Fort William First Nation resident and St. Patrick High School alumni Kaylib Tremblay has been recognized for her work during her final year of studies at the Southern Alberta Institute of Technology in Calgary.
Tremblay and fellow recent SAIT chemical laboratory technology graduate Rica Contreras were nominated for the Capstone Project of the Year Award, which is presented annually by the Association of Science and Engineering Technology Professionals of Alberta.
“It was a pretty surreal moment for us when we found out we were nominated,” Tremblay said. “We were just thrilled and the nomination proved that our idea is something that could possibly be viable for the future.
“We pretty much had a mix of every type of reaction when we learned that we were on the finalists. The was a sense of surprise and shock, but it was mainly accomplishment, especially since this came at the end of our graduating year.”
A group of biomedical engineering technology students from the Northern Alberta Institute of Technology in Edmonton won the award on Monday
The project that Tremblay and Contreras did was on if there is an effective way to filter microplastics from seawaters.
Microplastics are plastic debris that are less than five millimetres in length and come from a variety of sources, such as larger pieces of debris that break down into smaller pieces.
“They pose a serious issue because there are so many different ways that microdebris can contaminate our water systems,” Tremblay said. “For example, many of our beauty or cleaning products that we use contain micro particles of different plastics that can get washed into our water systems and they can be hard to get rid of.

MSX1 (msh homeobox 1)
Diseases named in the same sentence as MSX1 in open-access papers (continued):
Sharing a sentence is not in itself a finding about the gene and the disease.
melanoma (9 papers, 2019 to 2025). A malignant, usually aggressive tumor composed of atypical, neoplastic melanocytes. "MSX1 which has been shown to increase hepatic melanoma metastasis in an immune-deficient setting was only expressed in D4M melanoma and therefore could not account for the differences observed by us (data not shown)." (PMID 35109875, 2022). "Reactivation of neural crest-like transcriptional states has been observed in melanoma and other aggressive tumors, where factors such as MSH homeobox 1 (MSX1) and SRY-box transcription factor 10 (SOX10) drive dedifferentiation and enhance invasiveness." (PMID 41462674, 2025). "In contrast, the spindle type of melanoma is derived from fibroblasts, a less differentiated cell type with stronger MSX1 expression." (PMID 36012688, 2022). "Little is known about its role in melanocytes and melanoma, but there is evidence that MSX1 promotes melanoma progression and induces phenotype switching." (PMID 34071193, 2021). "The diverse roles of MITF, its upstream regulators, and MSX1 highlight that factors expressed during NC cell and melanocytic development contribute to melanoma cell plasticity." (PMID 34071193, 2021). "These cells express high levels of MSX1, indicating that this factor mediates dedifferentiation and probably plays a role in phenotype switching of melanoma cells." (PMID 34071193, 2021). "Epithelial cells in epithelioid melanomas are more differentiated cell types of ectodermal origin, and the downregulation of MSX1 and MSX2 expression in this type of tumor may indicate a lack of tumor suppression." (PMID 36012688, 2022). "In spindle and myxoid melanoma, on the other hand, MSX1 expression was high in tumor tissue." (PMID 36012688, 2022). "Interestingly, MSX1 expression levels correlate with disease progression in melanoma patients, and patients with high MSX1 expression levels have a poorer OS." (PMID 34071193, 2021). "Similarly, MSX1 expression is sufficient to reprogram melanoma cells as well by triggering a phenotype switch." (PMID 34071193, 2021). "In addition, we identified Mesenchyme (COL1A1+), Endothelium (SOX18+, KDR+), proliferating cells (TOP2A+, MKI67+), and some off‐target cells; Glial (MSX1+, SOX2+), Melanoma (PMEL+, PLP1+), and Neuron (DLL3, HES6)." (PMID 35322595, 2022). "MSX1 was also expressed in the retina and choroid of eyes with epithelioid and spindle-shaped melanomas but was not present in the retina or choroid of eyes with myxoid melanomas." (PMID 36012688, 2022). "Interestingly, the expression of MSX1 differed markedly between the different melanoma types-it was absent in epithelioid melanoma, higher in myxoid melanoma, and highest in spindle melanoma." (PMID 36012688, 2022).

“It’s important to address this issue, given the volume of plastics that are already containing the water, and one of the main ways to fix this issue is to physically remove the particles from the water through filtration.”
In their research, which lasted around four months, Tremblay and Contreras found that combinations of celite (a fine powder commonly used in swimming pool filtration systems), perlite (a lightweight, granular material that is used in aeration and drainage solutions) and coffee grounds biofoam were able to filter microplastics from seawater.
“I really hope that this project sparks more interest and more investigations into the idea of what we will do next in terms of filtering microplastics and what our next steps are, especially in terms of going it in a more eco-friendly rather than using non eco-friendly materials.”
Tremblay, who is now working at a lab in Thunder Bay, says the project became a much larger issue for her as she went further into her research.
“I actually got a lot more interested in the whole water quality and water assurance process,” Tremblay added.
“A lot of that comes from living on Lake Superior and coming from the Fort William First Nation. There’s a lot of reserves that need to have quality water supplies.”
The Capstone Project of the Year was established in 2017 by ASET for engineering technology students in Alberta’s polytechnics/technical colleges as part of the year-end projects.